My attachments will be the death of me. One way or the other, they will kill me.
If I continue to cling to things that I think I cannot live without--not just material possessions and memorable experiences that give me pleasure, but also thoughts about who I am and dreams about what I may become--I will not be able to be present to the life that surrounds me. My cravings will drive me to chase after delusions about the world and my place in it, and I will be angry when the world refuses to cooperate. In short, I will continue to suffer.
On the other hand, if I can be free of these attachments--if I can see clearly and honestly how they help me best serve the greater glory of God and be willing to let go of whatever does not--then everything I thought I was, think I am, or hope to be will die as well. I will realize, just as St. Paul did, that "I don't live any longer, but Christ lives in me." (Galatians 2:20)
I find this catch-22 quite depressing. I also find it unavoidable.
I'm reminded of the two thieves who were crucified with Jesus (Luke 23:39-43):
One of the criminals hanging there made fun of Jesus. He said, “Aren’t you the Messiah? Save yourself! Save us!”
But the other criminal scolded him. “Don’t you have any respect for God?” he said. “Remember, you are under the same sentence of death. We are being punished fairly. We are getting just what our actions call for. But this man hasn’t done anything wrong.”
Then he said, “Jesus, remember me when you come into your kingdom.”
Jesus answered him, “What I’m about to tell you is true. Today you will be with me in paradise.”
The first thief is unrepentant. Unaware of his attachments and their control over him, he ends up tempting God, trying to control God, and, in the end, mocking God. So it is with us if we fail to recognize our attachments and try to free ourselves from them.
The second thief, however, was aware of his attachments and how they made him suffer. He found freedom not in pushing his attachments away. Rather, he recognized how his attachments were the cause of his suffering. And he asked not that God take away his suffering; rather he simply asked God, "Don't forget me."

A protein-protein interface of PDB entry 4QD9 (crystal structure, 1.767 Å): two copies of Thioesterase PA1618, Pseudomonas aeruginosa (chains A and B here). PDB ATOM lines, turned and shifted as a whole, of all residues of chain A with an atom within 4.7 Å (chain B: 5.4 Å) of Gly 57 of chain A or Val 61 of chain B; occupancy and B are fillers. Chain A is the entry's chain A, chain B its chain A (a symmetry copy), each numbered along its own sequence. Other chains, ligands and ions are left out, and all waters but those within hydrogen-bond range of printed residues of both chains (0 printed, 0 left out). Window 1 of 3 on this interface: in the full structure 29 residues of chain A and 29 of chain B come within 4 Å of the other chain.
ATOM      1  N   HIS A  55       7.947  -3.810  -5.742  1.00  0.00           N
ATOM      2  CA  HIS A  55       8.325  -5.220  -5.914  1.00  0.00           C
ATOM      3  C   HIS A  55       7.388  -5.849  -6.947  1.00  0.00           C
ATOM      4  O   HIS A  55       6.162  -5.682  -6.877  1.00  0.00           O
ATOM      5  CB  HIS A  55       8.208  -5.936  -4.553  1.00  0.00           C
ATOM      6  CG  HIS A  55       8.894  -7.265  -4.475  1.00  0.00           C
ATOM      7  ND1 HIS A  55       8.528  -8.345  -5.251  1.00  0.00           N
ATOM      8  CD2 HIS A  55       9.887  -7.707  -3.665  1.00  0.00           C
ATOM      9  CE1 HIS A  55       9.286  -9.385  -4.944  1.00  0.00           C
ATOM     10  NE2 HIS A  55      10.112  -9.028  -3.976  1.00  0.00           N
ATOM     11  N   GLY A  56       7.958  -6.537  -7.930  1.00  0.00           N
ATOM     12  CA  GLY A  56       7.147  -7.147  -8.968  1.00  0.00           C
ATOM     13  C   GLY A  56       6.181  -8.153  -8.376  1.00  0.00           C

Perhaps it was his humility--his honest appraisal of the source of his suffering--that allowed him to see paradise. In his humility, he was closest to Jesus.
The only way to resolve this catch-22, then, is to imitate the repentant thief, recognize your attachments, and be honest about how they make you suffer. Easier said than done, but the following meditation may help:
- “Jesus, remember me when you come into your kingdom.” Repeat this quietly, letting the words flow gently and easily with your breath. Let your mind settle and your body relax.
- Imagine Jesus standing next to you. You see the gentleness and compassion in his eyes. He takes your hand in his. He asks you, "What is it that you want?" How do you answer? What desires are revealed in your answer?
- Take an objective look at these desires. Do not label them good or bad; they are what they are. Where do these desires lead you? What do they inspire you to do or not do? Imagine fulfilling these desires. Are you left with feelings of consolation or desolation? That is, do you feel light, gentle, peaceable, kind, or joyful? Or do they leave you hard, irritated, upset, angry, and wanting for more?
- Imagine Jesus saying to you, "Leave these desires behind. There is only one thing you need." How does that make you feel? Is what he asking hard for you to do? Do you resist? Talk to Jesus about this, as one friend to another. What does he say to you? What do you ask of him?
- Close with the following prayer or one of your own: Lord, help me identify and see the sources of anger, craving and delusion in myself. Help my live fresh, solid, and free, without attachment, without aversion, but only in your love. Amen.